I bought a punnet of bedding dahlias two summers ago (and again this summer just gone); they turned out light pink, dark pink, cerise, yellow and bronze, and produced an abundance of flowers even on plants only 1′ – 2′ high, so will stick to these in future rather than growing the taller varieties that need staking and perhaps more shade.
Thanks to a generous harvest, I was able to dye with both flowers (dried) and heads (minus the petals) to see if there is any difference – it’s stated in The Woolcraft Book that the colour is in the centre of the flowers.
The top row are the flowers (100g dried), the bottom row the heads only (200g fresh). From left to right: no mordant, alum/Cot 8%/7%, no mordant plus alkaline modifier (bicarb), alum/Cot mordant plus alkaline modifier. The yarn was pure white, triple knit (never heard of that before) NZ virgin wool – a lucky find in a local op shop. The skeins weighed about 5g each.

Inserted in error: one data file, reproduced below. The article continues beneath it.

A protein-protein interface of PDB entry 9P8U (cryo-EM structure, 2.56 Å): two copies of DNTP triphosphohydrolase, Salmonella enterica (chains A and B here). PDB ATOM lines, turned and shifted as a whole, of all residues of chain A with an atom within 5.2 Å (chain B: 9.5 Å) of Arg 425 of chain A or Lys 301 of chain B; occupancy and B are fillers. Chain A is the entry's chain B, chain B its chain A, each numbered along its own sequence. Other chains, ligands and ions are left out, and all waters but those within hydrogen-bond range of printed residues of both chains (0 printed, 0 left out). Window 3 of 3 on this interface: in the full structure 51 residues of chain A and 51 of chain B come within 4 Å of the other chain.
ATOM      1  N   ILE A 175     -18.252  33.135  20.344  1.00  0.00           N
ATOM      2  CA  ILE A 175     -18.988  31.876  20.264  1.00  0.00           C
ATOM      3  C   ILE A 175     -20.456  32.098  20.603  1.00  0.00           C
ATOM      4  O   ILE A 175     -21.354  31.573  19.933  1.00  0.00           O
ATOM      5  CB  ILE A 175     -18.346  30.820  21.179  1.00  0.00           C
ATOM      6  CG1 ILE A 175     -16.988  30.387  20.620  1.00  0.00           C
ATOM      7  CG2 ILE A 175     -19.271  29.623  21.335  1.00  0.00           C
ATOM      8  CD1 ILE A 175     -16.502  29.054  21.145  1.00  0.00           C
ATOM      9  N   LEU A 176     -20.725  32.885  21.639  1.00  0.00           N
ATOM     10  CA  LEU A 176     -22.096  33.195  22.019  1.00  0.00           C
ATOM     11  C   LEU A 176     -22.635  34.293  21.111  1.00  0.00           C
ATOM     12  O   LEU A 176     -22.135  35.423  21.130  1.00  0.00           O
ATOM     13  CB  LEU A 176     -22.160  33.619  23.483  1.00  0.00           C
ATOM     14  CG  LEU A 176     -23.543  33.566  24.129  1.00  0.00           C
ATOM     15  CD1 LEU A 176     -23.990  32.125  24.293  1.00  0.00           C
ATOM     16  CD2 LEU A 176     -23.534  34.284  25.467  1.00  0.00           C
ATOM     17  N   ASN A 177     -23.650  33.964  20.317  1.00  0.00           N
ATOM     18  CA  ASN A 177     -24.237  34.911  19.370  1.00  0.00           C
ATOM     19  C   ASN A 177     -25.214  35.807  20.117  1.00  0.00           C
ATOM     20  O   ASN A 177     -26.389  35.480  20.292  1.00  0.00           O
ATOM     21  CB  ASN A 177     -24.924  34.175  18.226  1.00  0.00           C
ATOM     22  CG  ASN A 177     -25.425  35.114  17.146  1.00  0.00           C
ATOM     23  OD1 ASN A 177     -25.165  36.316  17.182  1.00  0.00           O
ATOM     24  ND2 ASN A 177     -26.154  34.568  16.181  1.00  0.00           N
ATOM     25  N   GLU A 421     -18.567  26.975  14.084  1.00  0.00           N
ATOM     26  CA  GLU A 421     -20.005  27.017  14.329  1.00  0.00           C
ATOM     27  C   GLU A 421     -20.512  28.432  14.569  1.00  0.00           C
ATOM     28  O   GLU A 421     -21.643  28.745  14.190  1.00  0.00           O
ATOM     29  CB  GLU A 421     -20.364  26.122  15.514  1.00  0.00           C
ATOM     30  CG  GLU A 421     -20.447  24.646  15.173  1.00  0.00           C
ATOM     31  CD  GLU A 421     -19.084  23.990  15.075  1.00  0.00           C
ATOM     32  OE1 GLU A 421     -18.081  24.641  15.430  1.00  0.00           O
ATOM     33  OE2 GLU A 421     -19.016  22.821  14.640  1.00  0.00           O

The flowers clearly produced deeper shades, but maybe the quantity of viable dyestuff was greater considering how much % of the heads was water.
I’m often asked by fellow Guild members, “What about tree dahlias?” I tried experimenting with the leaves last year after one of the canes blew down, but with disappointing results. However, I’d saved the flowers from that cane and they’d been hanging in a bag on the washing line for the best part of a year – dried, shrivelled and light brown.
They produced a tea-coloured liquor after simmering for about 3/4 hour, so I decided to go ahead. Had I mordanted the yarn? Couldn’t remember, so I just dropped a skein in the pot. After about 30 mins I added a pinch of alum, and the yarn turned visibly darker. That answered my question. Then some bicarb turned the yarn a rich orange-yellow (deeper than in the photo). So, that answers the other question and I shall be saving as many flowers/heads as I can this year.